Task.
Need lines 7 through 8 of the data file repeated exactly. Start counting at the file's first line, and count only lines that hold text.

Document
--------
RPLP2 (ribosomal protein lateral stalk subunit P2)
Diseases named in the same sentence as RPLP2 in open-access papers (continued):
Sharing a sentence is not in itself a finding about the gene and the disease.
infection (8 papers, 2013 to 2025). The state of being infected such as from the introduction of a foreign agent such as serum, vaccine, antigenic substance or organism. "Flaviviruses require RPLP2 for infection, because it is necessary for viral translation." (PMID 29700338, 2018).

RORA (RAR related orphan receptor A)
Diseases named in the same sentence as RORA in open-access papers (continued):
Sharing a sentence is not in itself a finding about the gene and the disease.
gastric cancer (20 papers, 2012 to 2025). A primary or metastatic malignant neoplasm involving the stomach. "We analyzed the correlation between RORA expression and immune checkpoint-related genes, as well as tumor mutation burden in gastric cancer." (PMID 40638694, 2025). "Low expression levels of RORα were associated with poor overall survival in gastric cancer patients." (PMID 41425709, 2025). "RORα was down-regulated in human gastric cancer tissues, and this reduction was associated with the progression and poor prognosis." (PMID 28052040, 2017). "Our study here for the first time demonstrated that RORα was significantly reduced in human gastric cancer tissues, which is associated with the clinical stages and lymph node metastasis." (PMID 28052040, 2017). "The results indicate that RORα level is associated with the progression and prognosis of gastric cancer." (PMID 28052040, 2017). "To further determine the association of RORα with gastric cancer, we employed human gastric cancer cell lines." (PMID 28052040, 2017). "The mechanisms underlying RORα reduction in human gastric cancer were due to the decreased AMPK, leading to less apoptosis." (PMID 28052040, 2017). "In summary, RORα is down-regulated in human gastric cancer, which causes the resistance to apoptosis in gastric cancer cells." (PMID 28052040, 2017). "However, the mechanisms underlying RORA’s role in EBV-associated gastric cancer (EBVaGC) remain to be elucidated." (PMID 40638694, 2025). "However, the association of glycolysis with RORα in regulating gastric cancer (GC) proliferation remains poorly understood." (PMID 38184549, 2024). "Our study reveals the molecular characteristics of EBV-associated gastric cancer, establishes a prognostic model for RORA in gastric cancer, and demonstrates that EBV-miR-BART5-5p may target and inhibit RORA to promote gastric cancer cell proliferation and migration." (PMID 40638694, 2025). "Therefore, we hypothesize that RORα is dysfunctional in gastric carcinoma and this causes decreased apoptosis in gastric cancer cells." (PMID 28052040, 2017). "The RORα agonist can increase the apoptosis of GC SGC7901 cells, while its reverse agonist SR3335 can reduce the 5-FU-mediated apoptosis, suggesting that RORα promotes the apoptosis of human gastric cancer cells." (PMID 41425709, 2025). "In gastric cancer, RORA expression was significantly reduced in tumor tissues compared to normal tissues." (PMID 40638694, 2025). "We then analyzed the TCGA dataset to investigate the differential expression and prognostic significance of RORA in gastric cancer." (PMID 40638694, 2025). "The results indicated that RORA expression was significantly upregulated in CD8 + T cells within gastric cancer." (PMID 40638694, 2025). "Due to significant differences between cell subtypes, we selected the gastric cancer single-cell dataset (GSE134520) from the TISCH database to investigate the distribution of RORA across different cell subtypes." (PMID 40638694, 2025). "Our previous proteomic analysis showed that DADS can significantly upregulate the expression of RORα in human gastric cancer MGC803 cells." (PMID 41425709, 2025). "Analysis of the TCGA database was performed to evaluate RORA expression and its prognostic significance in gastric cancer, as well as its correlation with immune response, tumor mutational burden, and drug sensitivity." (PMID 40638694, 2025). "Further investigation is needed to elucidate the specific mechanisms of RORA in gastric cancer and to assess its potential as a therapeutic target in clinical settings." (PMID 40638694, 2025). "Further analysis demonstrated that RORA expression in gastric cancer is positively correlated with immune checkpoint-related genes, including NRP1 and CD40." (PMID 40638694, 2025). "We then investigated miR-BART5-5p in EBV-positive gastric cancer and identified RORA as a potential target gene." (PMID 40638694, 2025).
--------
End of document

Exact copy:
Sharing a sentence is not in itself a finding about the gene and the disease.
gastric cancer (20 papers, 2012 to 2025). A primary or metastatic malignant neoplasm involving the stomach. "We analyzed the correlation between RORA expression and immune checkpoint-related genes, as well as tumor mutation burden in gastric cancer." (PMID 40638694, 2025). "Low expression levels of RORα were associated with poor overall survival in gastric cancer patients." (PMID 41425709, 2025). "RORα was down-regulated in human gastric cancer tissues, and this reduction was associated with the progression and poor prognosis." (PMID 28052040, 2017). "Our study here for the first time demonstrated that RORα was significantly reduced in human gastric cancer tissues, which is associated with the clinical stages and lymph node metastasis." (PMID 28052040, 2017). "The results indicate that RORα level is associated with the progression and prognosis of gastric cancer." (PMID 28052040, 2017). "To further determine the association of RORα with gastric cancer, we employed human gastric cancer cell lines." (PMID 28052040, 2017). "The mechanisms underlying RORα reduction in human gastric cancer were due to the decreased AMPK, leading to less apoptosis." (PMID 28052040, 2017). "In summary, RORα is down-regulated in human gastric cancer, which causes the resistance to apoptosis in gastric cancer cells." (PMID 28052040, 2017). "However, the mechanisms underlying RORA’s role in EBV-associated gastric cancer (EBVaGC) remain to be elucidated." (PMID 40638694, 2025). "However, the association of glycolysis with RORα in regulating gastric cancer (GC) proliferation remains poorly understood." (PMID 38184549, 2024). "Our study reveals the molecular characteristics of EBV-associated gastric cancer, establishes a prognostic model for RORA in gastric cancer, and demonstrates that EBV-miR-BART5-5p may target and inhibit RORA to promote gastric cancer cell proliferation and migration." (PMID 40638694, 2025). "Therefore, we hypothesize that RORα is dysfunctional in gastric carcinoma and this causes decreased apoptosis in gastric cancer cells." (PMID 28052040, 2017). "The RORα agonist can increase the apoptosis of GC SGC7901 cells, while its reverse agonist SR3335 can reduce the 5-FU-mediated apoptosis, suggesting that RORα promotes the apoptosis of human gastric cancer cells." (PMID 41425709, 2025). "In gastric cancer, RORA expression was significantly reduced in tumor tissues compared to normal tissues." (PMID 40638694, 2025). "We then analyzed the TCGA dataset to investigate the differential expression and prognostic significance of RORA in gastric cancer." (PMID 40638694, 2025). "The results indicated that RORA expression was significantly upregulated in CD8 + T cells within gastric cancer." (PMID 40638694, 2025). "Due to significant differences between cell subtypes, we selected the gastric cancer single-cell dataset (GSE134520) from the TISCH database to investigate the distribution of RORA across different cell subtypes." (PMID 40638694, 2025). "Our previous proteomic analysis showed that DADS can significantly upregulate the expression of RORα in human gastric cancer MGC803 cells." (PMID 41425709, 2025). "Analysis of the TCGA database was performed to evaluate RORA expression and its prognostic significance in gastric cancer, as well as its correlation with immune response, tumor mutational burden, and drug sensitivity." (PMID 40638694, 2025). "Further investigation is needed to elucidate the specific mechanisms of RORA in gastric cancer and to assess its potential as a therapeutic target in clinical settings." (PMID 40638694, 2025). "Further analysis demonstrated that RORA expression in gastric cancer is positively correlated with immune checkpoint-related genes, including NRP1 and CD40." (PMID 40638694, 2025). "We then investigated miR-BART5-5p in EBV-positive gastric cancer and identified RORA as a potential target gene." (PMID 40638694, 2025).